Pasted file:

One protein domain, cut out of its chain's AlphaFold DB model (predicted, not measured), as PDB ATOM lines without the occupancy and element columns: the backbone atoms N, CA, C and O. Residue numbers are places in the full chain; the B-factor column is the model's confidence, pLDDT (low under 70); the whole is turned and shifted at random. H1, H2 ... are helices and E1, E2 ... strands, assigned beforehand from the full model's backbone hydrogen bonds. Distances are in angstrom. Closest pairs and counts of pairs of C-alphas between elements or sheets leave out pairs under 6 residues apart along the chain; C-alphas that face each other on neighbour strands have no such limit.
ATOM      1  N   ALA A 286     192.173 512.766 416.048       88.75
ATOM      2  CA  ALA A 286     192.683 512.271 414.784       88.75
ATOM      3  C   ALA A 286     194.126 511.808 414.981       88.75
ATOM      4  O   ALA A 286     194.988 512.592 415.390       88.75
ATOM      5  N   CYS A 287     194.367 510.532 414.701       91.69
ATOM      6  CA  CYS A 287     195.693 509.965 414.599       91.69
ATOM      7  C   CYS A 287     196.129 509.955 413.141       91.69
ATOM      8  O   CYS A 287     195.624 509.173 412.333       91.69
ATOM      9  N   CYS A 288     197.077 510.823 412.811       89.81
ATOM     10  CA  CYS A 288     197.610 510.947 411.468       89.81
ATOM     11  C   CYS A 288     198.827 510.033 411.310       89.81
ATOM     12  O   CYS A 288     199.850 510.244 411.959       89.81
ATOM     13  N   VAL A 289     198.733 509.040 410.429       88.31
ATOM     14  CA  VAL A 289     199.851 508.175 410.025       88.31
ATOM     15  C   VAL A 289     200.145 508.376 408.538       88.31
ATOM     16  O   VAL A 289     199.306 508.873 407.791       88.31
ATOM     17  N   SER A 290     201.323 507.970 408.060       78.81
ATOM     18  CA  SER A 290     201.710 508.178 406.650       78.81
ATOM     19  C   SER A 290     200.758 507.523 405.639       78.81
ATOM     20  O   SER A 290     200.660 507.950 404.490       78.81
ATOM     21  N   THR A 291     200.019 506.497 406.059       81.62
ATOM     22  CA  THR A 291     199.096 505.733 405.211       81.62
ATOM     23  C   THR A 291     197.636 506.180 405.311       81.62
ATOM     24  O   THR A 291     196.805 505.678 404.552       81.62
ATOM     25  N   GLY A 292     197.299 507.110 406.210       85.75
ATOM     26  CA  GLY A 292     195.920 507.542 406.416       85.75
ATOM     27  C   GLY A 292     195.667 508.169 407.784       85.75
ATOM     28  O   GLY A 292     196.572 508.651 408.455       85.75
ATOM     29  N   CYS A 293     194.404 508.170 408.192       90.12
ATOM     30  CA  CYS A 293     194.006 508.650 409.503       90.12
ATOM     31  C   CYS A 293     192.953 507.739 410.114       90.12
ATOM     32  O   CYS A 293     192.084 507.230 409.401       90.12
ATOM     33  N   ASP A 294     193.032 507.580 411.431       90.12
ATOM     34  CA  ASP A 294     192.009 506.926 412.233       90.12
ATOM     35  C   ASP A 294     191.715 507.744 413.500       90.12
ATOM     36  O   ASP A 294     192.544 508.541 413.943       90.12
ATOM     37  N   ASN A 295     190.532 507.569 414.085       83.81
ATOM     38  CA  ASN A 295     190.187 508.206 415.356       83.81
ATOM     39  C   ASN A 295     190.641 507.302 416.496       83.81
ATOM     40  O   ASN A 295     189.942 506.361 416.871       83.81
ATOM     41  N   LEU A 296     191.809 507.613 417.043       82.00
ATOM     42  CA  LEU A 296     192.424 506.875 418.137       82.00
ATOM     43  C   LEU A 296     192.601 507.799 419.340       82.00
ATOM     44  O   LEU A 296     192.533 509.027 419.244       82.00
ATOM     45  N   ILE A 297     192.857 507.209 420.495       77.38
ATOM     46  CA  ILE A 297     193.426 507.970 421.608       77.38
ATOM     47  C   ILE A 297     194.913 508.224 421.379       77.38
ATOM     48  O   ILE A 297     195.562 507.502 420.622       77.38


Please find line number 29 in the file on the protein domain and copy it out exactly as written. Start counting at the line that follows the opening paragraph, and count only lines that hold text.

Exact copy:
ATOM     29  N   CYS A 293     194.404 508.170 408.192       90.12